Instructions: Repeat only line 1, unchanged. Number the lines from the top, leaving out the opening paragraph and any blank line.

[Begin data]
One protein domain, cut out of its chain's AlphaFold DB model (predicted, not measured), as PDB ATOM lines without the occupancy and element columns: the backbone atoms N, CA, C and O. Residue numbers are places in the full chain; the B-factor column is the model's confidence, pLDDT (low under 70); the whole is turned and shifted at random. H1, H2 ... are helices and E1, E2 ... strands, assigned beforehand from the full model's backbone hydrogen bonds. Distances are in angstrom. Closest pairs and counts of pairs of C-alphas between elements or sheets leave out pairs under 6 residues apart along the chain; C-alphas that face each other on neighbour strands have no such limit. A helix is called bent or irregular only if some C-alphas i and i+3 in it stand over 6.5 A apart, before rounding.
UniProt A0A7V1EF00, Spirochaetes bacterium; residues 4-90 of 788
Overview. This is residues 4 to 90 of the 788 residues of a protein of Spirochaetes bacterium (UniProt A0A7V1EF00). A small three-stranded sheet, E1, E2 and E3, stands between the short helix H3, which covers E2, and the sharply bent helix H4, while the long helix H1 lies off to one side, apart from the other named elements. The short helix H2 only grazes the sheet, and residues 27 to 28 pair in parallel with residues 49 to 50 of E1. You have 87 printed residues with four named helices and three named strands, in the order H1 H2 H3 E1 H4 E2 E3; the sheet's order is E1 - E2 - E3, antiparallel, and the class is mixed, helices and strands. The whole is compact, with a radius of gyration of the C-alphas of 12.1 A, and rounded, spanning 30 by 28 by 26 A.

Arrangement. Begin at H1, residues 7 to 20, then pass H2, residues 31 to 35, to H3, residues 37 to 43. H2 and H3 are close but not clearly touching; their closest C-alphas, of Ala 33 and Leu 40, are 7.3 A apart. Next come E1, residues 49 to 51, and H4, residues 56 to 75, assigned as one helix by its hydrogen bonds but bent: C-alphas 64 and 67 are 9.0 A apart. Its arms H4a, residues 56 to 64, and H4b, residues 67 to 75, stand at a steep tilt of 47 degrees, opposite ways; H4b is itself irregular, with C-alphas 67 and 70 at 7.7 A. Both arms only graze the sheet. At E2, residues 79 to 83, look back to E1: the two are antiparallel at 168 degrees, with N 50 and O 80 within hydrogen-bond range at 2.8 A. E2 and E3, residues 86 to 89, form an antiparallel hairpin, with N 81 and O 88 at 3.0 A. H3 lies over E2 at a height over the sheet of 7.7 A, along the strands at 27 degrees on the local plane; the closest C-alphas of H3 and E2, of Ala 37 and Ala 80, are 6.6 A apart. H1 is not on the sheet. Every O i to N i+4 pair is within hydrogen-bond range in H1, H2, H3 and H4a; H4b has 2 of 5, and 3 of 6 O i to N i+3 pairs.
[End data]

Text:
UniProt A0A7V1EF00, Spirochaetes bacterium; residues 4-90 of 788